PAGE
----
Miss me?!  Don’t look at me like that; this Lazy Veggie done got herself a JOB and, well, I’ve been busy.  Now I’m back!  How about you forgive me for going away and I forgive you for not repeatedly hitting refresh on this blog for the last 8 months?  Deal?  Word.

The inspiration for this comeback is twofold: First, and don’t freak out on me here, I got a Vitamix!!!  After years of whining about justifying the expense, my darling family couldn’t take it anymore and all chipped in to make it happen. Don’t worry; I have fun with the new machine, but this blog will remain dedicated to the ill-equipped (and lazy/busy/budget-conscious) veggies out there.

Second, I made this shockingly delicious and easy recipe the other day, and it not only surprised me with its tastiness, it provided me with two dinners and three lunches.  Unfortch, I gobbled each serving before I could manage to take a good picture, so let’s use our imaginations–just picture a giant pot of white mush, not quite as stiff as mashed potatoes, not quite as fluid as creamy soup.  It tastes better than it looks, promise…

Mashed Cauliflower Soupishness

2 medium-sized heads of cauliflower

1 32-oz carton of vegetable broth

6-8 cloves of garlic, peeled

salt, pepper, dried basil to taste

1. Chop the cauliflower into 1-inch pieces.  Put it in a big pot with the garlic and the carton of veggie broth.  Add a little water if needed to bring the fluid level up, but no need to make sure it’s all completely covered–the cauliflower will settle a bit (and you can squish it while it cooks).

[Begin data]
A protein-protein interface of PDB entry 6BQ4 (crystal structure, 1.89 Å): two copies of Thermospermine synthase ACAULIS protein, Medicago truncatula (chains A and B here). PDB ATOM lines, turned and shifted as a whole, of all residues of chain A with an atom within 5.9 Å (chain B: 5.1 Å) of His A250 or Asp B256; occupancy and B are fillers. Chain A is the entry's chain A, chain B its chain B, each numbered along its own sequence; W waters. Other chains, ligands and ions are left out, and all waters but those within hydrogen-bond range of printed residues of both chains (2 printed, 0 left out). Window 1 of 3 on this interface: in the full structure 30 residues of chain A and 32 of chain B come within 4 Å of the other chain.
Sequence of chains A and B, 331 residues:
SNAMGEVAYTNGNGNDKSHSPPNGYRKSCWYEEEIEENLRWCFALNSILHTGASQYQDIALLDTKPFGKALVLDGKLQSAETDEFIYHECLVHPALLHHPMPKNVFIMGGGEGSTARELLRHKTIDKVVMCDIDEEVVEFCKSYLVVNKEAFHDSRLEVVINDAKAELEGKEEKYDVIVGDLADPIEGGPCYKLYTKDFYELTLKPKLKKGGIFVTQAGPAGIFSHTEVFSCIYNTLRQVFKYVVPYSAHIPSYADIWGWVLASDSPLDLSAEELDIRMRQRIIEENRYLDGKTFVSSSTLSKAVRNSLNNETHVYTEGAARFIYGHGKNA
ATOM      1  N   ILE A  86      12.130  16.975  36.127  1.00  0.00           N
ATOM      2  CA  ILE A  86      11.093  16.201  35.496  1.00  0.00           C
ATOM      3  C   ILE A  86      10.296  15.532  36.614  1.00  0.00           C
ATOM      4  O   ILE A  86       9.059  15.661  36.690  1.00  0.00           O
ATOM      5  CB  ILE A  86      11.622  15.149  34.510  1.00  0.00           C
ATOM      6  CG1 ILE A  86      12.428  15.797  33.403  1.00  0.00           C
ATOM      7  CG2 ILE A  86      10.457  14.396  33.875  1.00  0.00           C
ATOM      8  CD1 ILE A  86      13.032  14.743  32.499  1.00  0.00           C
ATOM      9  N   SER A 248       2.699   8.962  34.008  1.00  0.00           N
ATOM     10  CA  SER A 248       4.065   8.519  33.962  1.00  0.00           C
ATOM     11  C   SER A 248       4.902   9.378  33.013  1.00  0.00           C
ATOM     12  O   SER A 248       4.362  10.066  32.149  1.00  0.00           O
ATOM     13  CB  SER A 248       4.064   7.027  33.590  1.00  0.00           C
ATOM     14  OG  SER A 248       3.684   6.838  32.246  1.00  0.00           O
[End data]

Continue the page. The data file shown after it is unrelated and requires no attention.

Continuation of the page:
2. Turn on the burner and get it boiling.  Turn it down to a simmer for 15 minutes or so–they are ready for the next step when the florets are very tender. You want your fork to just slide right through the floret.

3. Drain the cauliflower and garlic, reserving a bit (maybe 1/2 cup) of the broth.

4. Add the cooked cauliflower to your blender (Did I mention my Vitamix?), along with the spices, and blend until smooth and creamy.  Add the reserved liquid if you need to, but I’m thinking you won’t–that cauliflower will be chock-full of broth from the pot.

5. Serve and enjoy!  I stirred in a bit more black pepper with each serving, which was really good and warming.

Extra-soupy option: Instead of draining your cooked cauliflower, leave it in the pot with the broth, add the spices, and puree it using an immersion blender.  Depending on how thick you like your creamy soups, you might want to pull out a cup of the broth before pureeing so you can add it back in as desired.

Calories: low, Fat: zero, Easiness: extreme, Awesomeness: 7 out of 10

 

The Cheese Incident

This post is part of Vegan MoFo, the Vegan Month of Food.  Enjoy, and visit other MoFo bloggers this month too!

Oh, Seattle.  You are such a complicated woman of a city.  At once a bastion of liberal hipster music-making vegan love and a hub of wanna-be-swanky-hotel-loving, fancying-myself-a-foodie business travelers.

Remember that lovely spring trip I took to Seattle to see my in-laws, during which I ate the Best Broccoli Ever Made and enjoyed the prettiest little fruit plate?  Everywhere I went, I was happy to discover that being in the Northwest (even outside my beloved Portland), I could ask for a vegan option and receive something amazing.